During the sixteenth century there where many conflicts which occurred between Catholics and Protestants. The Kings and Queens of England especially kept on changing between both religions. This made it very difficult for the people of England to choose a religion because laws kept on getting changed in regard to practicing religion. When Elizabeth I became Queen she became the new defender of the faith, thus making Protestantism the official religion. One of the harshest parts of Elizabeth's reign was the whole Mary, Queen of Scots, ordeal. Mary was Elizabeth's cousin and next in line to the throne. Of course Mary was Catholic and that is what made the whole issue an issue. This paper will talk about Elizabeth's involvement in the tragic story of Mary, Queen of Scots and the events which led to the execution of Mary.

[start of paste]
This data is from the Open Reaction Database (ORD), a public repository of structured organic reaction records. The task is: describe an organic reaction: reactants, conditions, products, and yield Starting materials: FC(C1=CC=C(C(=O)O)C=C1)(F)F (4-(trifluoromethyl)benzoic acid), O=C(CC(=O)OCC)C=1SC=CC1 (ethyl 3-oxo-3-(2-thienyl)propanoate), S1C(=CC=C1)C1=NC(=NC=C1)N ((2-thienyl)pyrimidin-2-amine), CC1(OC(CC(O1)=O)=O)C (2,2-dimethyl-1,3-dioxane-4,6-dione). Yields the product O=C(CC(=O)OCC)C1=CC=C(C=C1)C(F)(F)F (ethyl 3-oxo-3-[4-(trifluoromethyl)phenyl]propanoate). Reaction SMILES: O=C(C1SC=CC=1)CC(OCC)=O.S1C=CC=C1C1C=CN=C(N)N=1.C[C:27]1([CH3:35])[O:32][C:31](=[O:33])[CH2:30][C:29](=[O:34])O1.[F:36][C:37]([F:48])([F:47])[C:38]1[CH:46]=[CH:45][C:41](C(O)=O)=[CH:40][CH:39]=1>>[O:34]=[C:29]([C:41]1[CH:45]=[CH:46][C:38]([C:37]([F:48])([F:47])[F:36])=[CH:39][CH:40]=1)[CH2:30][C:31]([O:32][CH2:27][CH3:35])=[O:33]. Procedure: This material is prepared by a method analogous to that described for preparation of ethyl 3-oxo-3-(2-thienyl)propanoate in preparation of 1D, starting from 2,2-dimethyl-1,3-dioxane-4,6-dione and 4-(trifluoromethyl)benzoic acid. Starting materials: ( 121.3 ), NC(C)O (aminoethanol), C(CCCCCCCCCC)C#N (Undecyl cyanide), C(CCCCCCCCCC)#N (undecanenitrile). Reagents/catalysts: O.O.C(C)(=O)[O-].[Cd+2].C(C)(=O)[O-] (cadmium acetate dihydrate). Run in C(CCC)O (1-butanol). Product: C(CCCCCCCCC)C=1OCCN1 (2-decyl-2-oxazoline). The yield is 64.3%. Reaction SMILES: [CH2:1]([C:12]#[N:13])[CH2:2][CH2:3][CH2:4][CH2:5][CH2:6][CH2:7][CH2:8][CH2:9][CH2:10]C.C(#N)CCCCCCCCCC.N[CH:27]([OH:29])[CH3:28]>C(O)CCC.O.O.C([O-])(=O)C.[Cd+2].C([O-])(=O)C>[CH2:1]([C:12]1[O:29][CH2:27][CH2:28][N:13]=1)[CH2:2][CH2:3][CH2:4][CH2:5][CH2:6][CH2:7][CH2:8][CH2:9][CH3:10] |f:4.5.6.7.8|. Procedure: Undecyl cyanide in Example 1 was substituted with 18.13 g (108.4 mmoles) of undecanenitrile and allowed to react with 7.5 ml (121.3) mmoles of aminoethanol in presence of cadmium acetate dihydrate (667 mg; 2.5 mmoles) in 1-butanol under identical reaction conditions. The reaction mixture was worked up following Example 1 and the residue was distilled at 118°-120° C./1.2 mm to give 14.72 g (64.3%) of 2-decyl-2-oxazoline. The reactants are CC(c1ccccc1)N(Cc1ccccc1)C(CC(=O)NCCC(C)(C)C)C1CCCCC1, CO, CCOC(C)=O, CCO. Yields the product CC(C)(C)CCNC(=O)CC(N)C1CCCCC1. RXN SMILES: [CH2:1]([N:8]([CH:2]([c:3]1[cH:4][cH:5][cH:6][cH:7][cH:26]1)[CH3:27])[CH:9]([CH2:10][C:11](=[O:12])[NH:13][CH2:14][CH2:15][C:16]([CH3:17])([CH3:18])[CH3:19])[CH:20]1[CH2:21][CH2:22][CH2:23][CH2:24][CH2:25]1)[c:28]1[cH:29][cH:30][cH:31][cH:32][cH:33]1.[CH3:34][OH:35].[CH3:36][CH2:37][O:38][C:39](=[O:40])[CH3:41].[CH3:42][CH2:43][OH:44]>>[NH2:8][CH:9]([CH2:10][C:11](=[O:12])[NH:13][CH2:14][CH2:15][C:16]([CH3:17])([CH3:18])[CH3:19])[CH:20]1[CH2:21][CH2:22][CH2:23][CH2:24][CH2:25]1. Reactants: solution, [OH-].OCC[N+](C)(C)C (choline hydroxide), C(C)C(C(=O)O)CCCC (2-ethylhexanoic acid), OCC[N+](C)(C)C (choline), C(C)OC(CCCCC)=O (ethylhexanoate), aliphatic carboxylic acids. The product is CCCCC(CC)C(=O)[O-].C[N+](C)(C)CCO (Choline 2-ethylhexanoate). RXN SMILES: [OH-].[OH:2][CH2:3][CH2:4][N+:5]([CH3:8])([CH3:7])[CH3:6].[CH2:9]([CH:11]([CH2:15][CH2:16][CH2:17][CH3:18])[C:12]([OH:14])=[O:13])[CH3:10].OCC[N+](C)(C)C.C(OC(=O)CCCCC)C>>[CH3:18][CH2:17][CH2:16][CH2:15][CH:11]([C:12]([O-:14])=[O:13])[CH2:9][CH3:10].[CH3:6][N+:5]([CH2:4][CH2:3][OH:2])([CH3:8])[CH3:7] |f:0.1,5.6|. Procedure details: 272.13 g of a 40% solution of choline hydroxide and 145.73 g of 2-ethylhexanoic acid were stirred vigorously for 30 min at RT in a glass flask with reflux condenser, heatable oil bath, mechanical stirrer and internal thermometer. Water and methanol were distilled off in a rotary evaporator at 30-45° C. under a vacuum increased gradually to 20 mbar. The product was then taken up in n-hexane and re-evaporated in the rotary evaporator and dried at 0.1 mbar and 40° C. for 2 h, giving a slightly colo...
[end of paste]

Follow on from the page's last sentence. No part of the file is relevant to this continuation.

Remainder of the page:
Elizabeth's involvement in the tragic story of Mary, Queen of Scots was possibly the harshest experience of her long reign. Mary had been brought up in the French Court and was married to the Dauphin who became King Francis II a year after Elizabeth's accession to the thrown. 1 Two years later Mary's husband prematurely died and Mary reluctantly returned to Scotland as a youthful widow. 2 Mary's arrival posed an obvious threat to Elizabeth and the recently established Protestant settlement in England, for the presence of an obvious Catholic was likely to attract the support of Catholics on both sides of the border. 3 Mary was also a great-grand-daughter of Henry VII and therefore an heir apparent to the English thrown. 4 Although Elizabeth refused to recognize her cousin's claims to the throne, her policy was to find a working relationship between them. They kept on friendly terms and wrote letters to each other, although they never met. 5 By 1565 Mary had tired of her widowed state and she married her cousin Henry Darnley. Both Mary and Darnley shared a common grandmother, Margaret